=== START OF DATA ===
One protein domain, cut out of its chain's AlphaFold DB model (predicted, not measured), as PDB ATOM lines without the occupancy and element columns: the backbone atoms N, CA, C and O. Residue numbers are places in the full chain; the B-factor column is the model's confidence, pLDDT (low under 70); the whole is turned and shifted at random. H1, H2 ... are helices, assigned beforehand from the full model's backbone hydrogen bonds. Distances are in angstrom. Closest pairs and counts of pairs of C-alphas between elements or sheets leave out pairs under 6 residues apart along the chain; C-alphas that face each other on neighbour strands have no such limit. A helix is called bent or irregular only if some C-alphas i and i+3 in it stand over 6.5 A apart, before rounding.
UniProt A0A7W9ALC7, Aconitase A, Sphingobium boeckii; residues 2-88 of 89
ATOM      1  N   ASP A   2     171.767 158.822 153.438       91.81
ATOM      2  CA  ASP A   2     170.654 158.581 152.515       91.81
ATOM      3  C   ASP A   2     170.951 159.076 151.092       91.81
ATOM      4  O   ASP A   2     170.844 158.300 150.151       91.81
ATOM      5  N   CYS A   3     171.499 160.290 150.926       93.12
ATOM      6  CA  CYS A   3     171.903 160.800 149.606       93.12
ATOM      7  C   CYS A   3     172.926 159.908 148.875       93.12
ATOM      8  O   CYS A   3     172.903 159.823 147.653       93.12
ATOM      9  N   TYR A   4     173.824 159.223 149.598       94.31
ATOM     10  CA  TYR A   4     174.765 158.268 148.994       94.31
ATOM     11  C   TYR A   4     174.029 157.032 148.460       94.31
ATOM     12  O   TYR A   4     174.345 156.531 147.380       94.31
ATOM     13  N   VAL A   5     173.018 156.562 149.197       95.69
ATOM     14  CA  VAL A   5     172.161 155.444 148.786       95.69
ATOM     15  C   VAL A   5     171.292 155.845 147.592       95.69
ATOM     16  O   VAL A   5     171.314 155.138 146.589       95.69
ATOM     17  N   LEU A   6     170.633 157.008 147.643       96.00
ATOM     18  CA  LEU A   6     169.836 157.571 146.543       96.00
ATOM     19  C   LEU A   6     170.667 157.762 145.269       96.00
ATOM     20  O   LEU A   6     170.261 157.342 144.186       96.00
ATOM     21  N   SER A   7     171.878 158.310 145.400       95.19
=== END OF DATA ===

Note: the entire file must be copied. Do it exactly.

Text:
One protein domain, cut out of its chain's AlphaFold DB model (predicted, not measured), as PDB ATOM lines without the occupancy and element columns: the backbone atoms N, CA, C and O. Residue numbers are places in the full chain; the B-factor column is the model's confidence, pLDDT (low under 70); the whole is turned and shifted at random. H1, H2 ... are helices, assigned beforehand from the full model's backbone hydrogen bonds. Distances are in angstrom. Closest pairs and counts of pairs of C-alphas between elements or sheets leave out pairs under 6 residues apart along the chain; C-alphas that face each other on neighbour strands have no such limit. A helix is called bent or irregular only if some C-alphas i and i+3 in it stand over 6.5 A apart, before rounding.
UniProt A0A7W9ALC7, Aconitase A, Sphingobium boeckii; residues 2-88 of 89
ATOM      1  N   ASP A   2     171.767 158.822 153.438       91.81
ATOM      2  CA  ASP A   2     170.654 158.581 152.515       91.81
ATOM      3  C   ASP A   2     170.951 159.076 151.092       91.81
ATOM      4  O   ASP A   2     170.844 158.300 150.151       91.81
ATOM      5  N   CYS A   3     171.499 160.290 150.926       93.12
ATOM      6  CA  CYS A   3     171.903 160.800 149.606       93.12
ATOM      7  C   CYS A   3     172.926 159.908 148.875       93.12
ATOM      8  O   CYS A   3     172.903 159.823 147.653       93.12
ATOM      9  N   TYR A   4     173.824 159.223 149.598       94.31
ATOM     10  CA  TYR A   4     174.765 158.268 148.994       94.31
ATOM     11  C   TYR A   4     174.029 157.032 148.460       94.31
ATOM     12  O   TYR A   4     174.345 156.531 147.380       94.31
ATOM     13  N   VAL A   5     173.018 156.562 149.197       95.69
ATOM     14  CA  VAL A   5     172.161 155.444 148.786       95.69
ATOM     15  C   VAL A   5     171.292 155.845 147.592       95.69
ATOM     16  O   VAL A   5     171.314 155.138 146.589       95.69
ATOM     17  N   LEU A   6     170.633 157.008 147.643       96.00
ATOM     18  CA  LEU A   6     169.836 157.571 146.543       96.00
ATOM     19  C   LEU A   6     170.667 157.762 145.269       96.00
ATOM     20  O   LEU A   6     170.261 157.342 144.186       96.00
ATOM     21  N   SER A   7     171.878 158.310 145.400       95.19